Applicant organizations must complete and maintain the following registrations as described in the SF 424 (R&R) Application Guide to be eligible to apply for or receive an award. All registrations must be completed prior to the application being submitted. Registration can take 6 weeks or more, so applicants should begin the registration process as soon as possible. The NIH Policy on Late Submission of Grant Applications states that failure to complete registrations in advance of a due date is not a valid reason for a late submission.

    • Dun and Bradstreet Universal Numbering System (DUNS) - All registrations require that applicants be issued a DUNS number. After obtaining a DUNS number, applicants can begin both SAM and eRA Commons registrations. The same DUNS number must be used for all registrations, as well as on the grant application.
    • System for Award Management (SAM)– Applicants must complete and maintain an active registration, which requires renewal at least annually. The renewal process may require as much time as the initial registration. SAM registration includes the assignment of a Commercial and Government Entity (CAGE) Code for domestic organizations which have not already been assigned a CAGE Code.
    • o   NATO Commercial and Government Entity (NCAGE) Code – Foreign organizations must obtain an NCAGE code (in lieu of a CAGE code) in order to register in SAM. 
    • eRA Commons - Applicants must have an active DUNS number to register in eRA Commons.  Organizations can register with the eRA Commons as they are working through their SAM or Grants.gov registration, but all registrations must be in place by time of submission. eRA Commons requires organizations to identify at least one Signing Official (SO) and at least one Program Director/Principal Investigator (PD/PI) account in order to submit an application.
    • Grants.gov – Applicants must have an active DUNS number and SAM registration in order to complete the Grants.gov registration.

    Program Directors/Principal Investigators (PD(s)/PI(s))

    All PD(s)/PI(s) must have an eRA Commons account.  PD(s)/PI(s) should work with their organizational officials to either create a new account or to affiliate their existing account with the applicant organization in eRA Commons. If the PD/PI is also the organizational Signing Official, they must have two distinct eRA Commons accounts, one for each role. Obtaining an eRA Commons account can take up to 2 weeks.

    Eligible Individuals (Program Director/Principal Investigator)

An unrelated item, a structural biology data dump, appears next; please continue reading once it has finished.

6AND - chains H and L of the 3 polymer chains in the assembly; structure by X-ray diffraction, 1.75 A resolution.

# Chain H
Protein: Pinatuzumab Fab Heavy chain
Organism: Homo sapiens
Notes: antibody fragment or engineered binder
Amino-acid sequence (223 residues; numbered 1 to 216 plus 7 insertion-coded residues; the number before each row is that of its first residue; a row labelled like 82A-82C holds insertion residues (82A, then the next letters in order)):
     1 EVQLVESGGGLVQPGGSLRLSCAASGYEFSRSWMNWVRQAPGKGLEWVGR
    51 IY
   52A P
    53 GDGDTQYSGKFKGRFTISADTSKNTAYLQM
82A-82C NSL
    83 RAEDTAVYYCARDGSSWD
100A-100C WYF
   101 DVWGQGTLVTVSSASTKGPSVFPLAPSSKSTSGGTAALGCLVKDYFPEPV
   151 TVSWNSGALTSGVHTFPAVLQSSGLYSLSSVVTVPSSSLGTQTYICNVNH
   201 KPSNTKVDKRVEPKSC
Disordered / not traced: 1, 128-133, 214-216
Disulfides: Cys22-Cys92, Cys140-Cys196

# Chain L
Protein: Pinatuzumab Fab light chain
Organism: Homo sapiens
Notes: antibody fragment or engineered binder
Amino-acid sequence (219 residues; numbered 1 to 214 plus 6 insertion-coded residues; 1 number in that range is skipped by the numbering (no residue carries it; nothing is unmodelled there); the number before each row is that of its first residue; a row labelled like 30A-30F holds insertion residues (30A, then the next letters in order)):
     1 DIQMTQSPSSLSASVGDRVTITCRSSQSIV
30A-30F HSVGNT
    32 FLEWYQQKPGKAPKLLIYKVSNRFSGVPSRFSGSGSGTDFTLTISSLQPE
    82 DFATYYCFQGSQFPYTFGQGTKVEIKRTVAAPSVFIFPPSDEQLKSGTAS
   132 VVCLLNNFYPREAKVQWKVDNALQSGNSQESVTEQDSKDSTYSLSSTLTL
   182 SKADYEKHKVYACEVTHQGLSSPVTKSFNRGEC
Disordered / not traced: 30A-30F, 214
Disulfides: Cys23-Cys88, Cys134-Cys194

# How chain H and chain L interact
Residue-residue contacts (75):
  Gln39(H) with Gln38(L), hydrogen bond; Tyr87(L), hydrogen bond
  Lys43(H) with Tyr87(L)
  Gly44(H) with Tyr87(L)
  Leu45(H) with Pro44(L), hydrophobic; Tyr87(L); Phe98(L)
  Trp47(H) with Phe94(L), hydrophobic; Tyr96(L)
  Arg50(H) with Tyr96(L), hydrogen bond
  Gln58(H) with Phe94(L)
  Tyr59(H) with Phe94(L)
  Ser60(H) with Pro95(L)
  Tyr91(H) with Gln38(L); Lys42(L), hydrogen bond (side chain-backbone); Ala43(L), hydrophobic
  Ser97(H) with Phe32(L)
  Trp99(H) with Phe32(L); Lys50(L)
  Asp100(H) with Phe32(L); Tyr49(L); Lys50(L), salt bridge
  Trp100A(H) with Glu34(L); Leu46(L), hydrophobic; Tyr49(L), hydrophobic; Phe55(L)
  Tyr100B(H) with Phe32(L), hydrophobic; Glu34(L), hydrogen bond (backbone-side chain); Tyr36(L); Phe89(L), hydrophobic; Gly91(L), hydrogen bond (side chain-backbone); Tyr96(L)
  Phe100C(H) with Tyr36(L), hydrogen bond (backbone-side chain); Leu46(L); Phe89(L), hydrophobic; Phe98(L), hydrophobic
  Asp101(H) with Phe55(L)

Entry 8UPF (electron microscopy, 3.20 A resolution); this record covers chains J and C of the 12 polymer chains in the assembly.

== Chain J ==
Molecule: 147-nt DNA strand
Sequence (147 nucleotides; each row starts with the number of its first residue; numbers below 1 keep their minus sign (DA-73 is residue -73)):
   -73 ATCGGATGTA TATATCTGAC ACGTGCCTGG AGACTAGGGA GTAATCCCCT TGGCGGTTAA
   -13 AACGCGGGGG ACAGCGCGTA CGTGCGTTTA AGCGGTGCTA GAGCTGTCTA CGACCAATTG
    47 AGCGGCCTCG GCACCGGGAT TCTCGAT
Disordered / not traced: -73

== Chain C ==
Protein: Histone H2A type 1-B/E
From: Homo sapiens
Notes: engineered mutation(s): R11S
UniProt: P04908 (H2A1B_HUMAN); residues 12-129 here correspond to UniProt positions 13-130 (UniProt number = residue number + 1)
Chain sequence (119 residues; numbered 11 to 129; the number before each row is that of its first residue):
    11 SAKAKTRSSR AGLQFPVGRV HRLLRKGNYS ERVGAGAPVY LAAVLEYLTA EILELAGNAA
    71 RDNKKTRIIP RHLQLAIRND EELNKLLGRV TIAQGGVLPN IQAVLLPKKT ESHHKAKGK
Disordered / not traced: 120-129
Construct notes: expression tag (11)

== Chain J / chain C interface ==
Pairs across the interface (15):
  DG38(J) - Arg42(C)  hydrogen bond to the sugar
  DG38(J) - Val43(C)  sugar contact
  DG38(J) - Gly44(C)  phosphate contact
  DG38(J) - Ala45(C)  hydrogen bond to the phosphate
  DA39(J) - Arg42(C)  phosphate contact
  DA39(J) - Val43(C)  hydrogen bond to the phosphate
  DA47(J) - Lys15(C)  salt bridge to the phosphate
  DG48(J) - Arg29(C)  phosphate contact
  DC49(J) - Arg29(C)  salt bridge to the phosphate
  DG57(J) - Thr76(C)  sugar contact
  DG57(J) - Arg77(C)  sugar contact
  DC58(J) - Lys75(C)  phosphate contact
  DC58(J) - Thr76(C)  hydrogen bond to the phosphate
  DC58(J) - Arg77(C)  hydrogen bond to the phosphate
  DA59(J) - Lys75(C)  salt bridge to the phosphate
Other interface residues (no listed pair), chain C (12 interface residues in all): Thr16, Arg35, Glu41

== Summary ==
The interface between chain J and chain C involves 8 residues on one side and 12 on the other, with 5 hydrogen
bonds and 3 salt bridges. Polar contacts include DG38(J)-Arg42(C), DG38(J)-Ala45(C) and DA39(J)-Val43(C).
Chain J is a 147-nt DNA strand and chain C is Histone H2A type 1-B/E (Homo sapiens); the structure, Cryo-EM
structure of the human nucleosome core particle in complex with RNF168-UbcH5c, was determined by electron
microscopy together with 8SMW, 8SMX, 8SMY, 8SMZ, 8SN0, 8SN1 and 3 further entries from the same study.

Any individual(s) with the skills, knowledge, and resources necessary to carry out the proposed research as the Program Director(s)/Principal Investigator(s) (PD(s)/PI(s)) is invited to work with his/her organization to develop an application for support. Individuals from underrepresented racial and ethnic groups as well as individuals with disabilities are always encouraged to apply for NIH support.

    For institutions/organizations proposing multiple PDs/PIs, visit the Multiple Program Director/Principal Investigator Policy and submission details in the Senior/Key Person Profile (Expanded) Component of the SF424 (R&R) Application Guide.

    2. Cost Sharing

    This FOA does not require cost sharing as defined in the NIH Grants Policy Statement.

    3. Additional Information on Eligibility
    Number of Applications

    Applicant organizations may submit more than one application, provided that each application is scientifically distinct.

    The NIH will not accept duplicate or highly overlapping applications under review at the same time.  This means that the NIH will not accept:

    • A new (A0) application that is submitted before issuance of the summary statement from the review of an overlapping new (A0) or resubmission (A1) application.
    • A resubmission (A1) application that is submitted before issuance of the summary statement from the review of the previous new (A0) application.
    • An application that has substantial overlap with another application pending appeal of initial peer review (see NOT-OD-11-101).

    Although this RFA allows multiple applications per institution, please see section V.2, Review and Selection Process.

       

    Section IV. Application and Submission Information
    1. Requesting an Application Package

    The application forms package specific to this opportunity must be accessed through ASSIST, Grants.gov Workspace or an institutional system-to-system solution. Links to apply using ASSIST or Grants.gov Workspace are available in Part 1 of this FOA. See your administrative office for instructions if you plan to use an institutional system-to-system solution.